The progress is made in a few different ways. The main thrust of Anthem is partaking contracts that can be played with three other people (randoms, friends, or both, your pick) that are given to you by many figures you run into while exploring Fort Tarsis, one of the last strongholds in the wild lands of Bastion, an ancient land that’s been overtaken by nature and is in danger of being destroyed by the evil forces of the Dominion — no, no, not THAT Dominion from Star Trek: Deep Space Nine, the OTHER one — who are hell bent in acquiring an ancient weapon long thought lost. Yeah, the story isn’t inspired at all, and is delivered as you tear through these quests. The real meat of the writing is not in the action itself, but in the downtime between missions, so you won’t have to worry much about paying attention to dialog during them. But back to progression. A few hours into Anthem you’ll be able jump into Strongholds, which work like mini-raids from an MMO and provide better rewards than your usual contract, even though they aren’t as numerous as contracts. You can also free roam and do public activities out in the world, similarly to the raids, there aren’t a whole lot of these.  

For Tarsis looks alive, but you interact with very little of it.

In fact, even the actual contracts aren’t that varied. Your group gets to fly around — all Javelins are equipped with Iron Man-like thrusters which sound awesome on paper, but have the annoying habit of overheating really quickly unless you fly into water or dive down — from point A to B to C and fight enemies. Or sometimes you have machinery along the way, or rescue a target, or what’s probably the weakest mechanic, collect power orbs in order to deactivate a beacon, which happens comically all too often during these contracts, regardless of the story excuse for doing it.

It’s a good thing that the actual combat is fun, thanks to the mix between powers, melee and guns, as well as being able to throw down an ultimate when its meter is filled — the Storm’s is one of the coolest looking and positively destructive, I love it. I found the enemies themselves a little bullet-spongey, a possible carry over from Mass Effect 3, who also sometimes carry shields and barriers that have to be taken down before they can be damaged. That’s where the balanced team composition I mentioned earlier comes into play, since a good formation and smart use of powers in tandem can prove to be the most effective and fun way to engage combat scenarios.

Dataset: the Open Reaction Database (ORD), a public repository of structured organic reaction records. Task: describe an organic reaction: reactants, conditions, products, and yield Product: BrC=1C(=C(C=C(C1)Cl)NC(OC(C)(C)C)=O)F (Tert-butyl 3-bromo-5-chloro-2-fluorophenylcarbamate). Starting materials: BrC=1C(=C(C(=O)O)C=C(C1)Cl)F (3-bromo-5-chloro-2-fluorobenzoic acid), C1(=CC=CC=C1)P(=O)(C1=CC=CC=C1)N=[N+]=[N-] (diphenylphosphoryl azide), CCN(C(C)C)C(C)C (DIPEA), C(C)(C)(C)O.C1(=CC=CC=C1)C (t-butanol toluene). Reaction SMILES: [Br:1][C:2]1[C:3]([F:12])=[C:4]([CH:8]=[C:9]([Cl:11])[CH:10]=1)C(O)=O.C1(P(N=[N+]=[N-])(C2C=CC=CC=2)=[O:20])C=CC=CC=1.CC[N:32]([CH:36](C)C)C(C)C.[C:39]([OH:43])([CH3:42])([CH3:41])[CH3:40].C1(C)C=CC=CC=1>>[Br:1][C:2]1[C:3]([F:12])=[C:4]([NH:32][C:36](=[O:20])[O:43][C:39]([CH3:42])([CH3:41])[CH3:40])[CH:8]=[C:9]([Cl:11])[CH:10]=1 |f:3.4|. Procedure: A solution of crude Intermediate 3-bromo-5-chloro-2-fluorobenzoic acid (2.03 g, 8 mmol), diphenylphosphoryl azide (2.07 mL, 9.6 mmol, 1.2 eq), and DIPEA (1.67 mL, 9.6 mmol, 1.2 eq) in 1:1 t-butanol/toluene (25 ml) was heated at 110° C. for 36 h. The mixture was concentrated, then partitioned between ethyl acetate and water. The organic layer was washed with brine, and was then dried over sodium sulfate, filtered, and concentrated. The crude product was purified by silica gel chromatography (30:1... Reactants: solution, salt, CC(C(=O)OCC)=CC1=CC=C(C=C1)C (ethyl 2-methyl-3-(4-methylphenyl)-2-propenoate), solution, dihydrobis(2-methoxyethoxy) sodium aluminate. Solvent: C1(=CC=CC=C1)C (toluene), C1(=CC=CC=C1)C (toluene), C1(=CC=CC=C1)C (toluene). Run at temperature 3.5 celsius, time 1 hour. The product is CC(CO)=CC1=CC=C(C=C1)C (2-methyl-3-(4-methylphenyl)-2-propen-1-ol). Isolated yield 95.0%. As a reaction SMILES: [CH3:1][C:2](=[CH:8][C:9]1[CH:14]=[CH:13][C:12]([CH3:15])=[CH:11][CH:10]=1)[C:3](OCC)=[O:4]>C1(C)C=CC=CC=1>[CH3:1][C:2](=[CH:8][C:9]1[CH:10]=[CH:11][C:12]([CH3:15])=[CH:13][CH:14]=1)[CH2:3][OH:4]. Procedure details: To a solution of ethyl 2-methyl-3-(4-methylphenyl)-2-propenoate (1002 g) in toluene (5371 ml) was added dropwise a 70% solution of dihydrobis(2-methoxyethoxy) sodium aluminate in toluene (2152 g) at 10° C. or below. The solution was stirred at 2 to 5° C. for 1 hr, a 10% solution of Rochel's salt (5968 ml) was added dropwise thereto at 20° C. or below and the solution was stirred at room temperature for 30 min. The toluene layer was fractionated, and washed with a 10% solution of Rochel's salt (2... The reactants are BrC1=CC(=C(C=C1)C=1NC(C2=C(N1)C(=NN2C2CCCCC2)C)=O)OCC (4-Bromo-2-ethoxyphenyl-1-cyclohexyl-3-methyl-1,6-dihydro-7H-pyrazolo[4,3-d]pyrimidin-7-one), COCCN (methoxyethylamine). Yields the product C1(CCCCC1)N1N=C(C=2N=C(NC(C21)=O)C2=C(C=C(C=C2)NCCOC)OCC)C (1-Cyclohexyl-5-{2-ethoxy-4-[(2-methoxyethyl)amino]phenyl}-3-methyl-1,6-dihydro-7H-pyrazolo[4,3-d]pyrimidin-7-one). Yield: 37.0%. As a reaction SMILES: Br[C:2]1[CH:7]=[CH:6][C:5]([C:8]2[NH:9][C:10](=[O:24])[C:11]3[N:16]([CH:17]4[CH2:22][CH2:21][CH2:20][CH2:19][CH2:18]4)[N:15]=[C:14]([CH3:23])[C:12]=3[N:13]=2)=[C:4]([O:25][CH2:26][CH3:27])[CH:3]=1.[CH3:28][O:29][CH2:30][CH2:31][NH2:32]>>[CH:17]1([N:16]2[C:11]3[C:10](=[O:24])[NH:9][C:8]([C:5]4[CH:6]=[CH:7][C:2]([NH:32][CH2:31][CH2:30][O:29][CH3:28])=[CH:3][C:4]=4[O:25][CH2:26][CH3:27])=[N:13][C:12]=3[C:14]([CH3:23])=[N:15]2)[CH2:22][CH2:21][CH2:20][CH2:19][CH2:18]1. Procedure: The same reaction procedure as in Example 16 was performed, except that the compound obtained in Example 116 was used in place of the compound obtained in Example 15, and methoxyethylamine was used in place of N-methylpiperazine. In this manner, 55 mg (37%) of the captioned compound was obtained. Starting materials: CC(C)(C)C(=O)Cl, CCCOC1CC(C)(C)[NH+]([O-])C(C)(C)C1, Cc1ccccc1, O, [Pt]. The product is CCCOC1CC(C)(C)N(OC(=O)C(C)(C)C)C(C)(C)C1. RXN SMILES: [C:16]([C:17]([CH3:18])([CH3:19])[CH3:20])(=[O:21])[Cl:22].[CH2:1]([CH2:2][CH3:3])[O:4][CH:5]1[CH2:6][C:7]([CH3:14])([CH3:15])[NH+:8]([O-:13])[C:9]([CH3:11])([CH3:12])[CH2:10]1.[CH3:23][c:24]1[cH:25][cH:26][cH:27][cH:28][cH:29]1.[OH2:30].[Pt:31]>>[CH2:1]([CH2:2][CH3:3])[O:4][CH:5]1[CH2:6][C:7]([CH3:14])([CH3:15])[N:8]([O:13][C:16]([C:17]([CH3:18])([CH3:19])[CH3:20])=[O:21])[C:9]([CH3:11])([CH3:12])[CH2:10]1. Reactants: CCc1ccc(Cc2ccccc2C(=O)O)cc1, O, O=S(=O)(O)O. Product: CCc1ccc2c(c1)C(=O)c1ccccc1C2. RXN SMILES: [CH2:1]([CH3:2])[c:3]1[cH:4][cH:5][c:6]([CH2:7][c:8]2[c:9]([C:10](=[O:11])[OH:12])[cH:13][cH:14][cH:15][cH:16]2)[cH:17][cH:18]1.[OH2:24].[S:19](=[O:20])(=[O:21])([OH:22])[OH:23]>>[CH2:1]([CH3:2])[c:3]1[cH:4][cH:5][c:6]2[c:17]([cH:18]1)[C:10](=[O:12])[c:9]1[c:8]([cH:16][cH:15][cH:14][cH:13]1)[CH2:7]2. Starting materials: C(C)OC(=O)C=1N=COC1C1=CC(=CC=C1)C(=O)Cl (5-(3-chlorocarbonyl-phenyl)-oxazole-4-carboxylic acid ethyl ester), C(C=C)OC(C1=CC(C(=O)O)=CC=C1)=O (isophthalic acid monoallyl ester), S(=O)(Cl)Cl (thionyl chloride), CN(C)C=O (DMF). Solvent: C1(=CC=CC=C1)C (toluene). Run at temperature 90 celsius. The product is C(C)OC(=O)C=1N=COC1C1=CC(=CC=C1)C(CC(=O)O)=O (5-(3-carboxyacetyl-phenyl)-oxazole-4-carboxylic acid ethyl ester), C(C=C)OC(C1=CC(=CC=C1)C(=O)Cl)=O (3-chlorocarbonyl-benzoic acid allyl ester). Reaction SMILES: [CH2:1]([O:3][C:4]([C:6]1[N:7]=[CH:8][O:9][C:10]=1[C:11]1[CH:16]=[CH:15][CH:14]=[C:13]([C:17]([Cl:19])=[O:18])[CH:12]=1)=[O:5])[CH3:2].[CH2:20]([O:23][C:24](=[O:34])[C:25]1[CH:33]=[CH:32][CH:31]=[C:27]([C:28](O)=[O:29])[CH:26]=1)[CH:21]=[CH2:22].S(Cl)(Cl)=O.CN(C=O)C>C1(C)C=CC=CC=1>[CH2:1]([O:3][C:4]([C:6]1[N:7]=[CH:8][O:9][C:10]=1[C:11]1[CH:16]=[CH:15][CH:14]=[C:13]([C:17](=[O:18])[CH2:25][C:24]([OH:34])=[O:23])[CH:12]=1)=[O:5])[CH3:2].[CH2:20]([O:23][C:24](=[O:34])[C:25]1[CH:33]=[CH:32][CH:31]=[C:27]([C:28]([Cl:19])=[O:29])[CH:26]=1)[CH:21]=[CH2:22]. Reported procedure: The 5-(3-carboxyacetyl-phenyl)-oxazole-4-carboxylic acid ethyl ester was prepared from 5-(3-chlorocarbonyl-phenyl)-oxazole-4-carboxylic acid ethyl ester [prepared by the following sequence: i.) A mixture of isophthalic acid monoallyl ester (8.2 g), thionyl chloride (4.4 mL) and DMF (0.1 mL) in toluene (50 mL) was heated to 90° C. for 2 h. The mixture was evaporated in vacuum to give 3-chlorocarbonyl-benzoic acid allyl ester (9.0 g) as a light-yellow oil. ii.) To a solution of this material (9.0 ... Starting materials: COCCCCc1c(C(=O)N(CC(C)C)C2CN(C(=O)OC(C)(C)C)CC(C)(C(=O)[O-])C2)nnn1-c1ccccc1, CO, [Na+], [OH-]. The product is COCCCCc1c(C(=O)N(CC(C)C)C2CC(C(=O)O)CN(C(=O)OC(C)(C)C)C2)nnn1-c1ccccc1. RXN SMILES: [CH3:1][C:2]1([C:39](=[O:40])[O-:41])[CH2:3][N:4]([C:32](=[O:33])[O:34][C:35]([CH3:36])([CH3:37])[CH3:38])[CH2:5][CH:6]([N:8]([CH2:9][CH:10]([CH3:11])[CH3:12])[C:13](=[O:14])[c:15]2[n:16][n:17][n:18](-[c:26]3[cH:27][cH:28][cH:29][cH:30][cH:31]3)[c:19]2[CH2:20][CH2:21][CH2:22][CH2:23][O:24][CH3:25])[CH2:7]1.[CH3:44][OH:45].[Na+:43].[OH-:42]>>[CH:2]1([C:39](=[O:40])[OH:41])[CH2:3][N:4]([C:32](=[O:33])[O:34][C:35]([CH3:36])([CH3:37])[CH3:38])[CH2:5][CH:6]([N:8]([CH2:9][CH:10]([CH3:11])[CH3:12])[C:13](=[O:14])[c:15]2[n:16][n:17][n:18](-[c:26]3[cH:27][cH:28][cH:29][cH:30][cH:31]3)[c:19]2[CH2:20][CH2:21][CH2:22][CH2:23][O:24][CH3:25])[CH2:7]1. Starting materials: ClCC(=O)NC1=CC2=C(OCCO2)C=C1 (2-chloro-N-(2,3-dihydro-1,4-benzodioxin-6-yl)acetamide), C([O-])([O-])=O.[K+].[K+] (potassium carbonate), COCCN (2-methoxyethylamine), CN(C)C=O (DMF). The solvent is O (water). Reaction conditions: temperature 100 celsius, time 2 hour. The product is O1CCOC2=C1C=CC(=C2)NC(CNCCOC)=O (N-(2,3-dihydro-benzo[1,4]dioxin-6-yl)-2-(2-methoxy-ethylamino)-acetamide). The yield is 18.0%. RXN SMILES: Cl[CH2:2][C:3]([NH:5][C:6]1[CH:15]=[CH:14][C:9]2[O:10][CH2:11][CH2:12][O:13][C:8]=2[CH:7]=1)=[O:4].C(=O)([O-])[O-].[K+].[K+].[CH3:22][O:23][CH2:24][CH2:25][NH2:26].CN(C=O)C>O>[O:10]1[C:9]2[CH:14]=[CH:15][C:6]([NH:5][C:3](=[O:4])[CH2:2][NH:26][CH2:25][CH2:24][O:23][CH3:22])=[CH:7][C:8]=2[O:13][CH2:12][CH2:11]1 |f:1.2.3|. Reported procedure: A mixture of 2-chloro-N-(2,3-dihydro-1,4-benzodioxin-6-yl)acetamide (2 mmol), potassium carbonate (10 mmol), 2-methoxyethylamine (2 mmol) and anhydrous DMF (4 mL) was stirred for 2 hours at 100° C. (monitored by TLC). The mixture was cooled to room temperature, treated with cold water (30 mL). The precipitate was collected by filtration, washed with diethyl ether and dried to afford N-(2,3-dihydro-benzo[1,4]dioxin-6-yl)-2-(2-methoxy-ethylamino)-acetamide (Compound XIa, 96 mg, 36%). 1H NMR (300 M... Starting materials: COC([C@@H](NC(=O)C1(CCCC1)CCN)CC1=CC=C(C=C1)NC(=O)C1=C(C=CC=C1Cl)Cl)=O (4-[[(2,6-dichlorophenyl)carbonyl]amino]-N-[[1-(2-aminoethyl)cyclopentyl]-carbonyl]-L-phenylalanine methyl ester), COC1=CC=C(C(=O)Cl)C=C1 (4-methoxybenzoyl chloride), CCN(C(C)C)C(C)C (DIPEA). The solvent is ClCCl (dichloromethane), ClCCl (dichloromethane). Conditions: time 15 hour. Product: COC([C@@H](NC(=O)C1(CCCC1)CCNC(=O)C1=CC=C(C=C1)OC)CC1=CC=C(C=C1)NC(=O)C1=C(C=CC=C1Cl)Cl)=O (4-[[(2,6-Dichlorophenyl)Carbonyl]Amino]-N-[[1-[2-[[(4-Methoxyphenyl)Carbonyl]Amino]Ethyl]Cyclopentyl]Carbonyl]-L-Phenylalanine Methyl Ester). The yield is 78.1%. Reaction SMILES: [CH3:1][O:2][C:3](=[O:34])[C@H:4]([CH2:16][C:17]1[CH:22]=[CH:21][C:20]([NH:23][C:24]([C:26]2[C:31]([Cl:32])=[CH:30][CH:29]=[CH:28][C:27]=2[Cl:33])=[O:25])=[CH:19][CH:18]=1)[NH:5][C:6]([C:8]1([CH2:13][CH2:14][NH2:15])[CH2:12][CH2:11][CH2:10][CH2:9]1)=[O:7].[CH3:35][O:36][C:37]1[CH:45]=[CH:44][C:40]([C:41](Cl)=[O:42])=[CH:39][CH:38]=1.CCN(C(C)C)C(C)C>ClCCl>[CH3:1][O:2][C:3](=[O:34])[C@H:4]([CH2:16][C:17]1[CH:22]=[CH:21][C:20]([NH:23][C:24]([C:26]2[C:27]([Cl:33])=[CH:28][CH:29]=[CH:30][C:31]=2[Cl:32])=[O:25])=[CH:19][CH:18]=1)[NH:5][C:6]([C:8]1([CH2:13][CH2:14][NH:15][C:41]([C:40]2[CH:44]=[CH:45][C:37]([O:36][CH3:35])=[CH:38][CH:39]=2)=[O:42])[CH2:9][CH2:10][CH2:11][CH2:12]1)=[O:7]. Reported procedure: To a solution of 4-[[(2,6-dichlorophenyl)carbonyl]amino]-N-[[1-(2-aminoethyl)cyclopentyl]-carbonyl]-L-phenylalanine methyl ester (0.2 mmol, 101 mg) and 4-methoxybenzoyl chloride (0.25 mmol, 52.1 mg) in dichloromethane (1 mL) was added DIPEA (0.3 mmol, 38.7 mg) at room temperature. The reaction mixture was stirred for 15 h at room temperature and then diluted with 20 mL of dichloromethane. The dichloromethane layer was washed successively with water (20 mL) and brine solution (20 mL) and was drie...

Javelins look pretty varied, Colossus is intimidating!

That said, in order to eventually become a useful team member, you have to get some good gear, and Anthem is somewhat stingy when it comes to having you feel increasingly more powerful. The contracts give you plenty of rewards when you finish them, sure, but they don’t feel particularly significant when you’re only able to switch guns every so often, or install an upgrade here and there. There’s no actual upgrade path with a significant impact in gameplay. As you level up, more slots are opened in your inventory, allowing you to equip more mods, eventually increasing your Javelin score, a sort of level that helps gauge how powerful you are — it’s something MMOs have had for years that Destiny also makes use of in order to keep you from coming into higher level content with too weak of a character, even though you might be at the high level to play — and it’s where the eventual grind comes into play.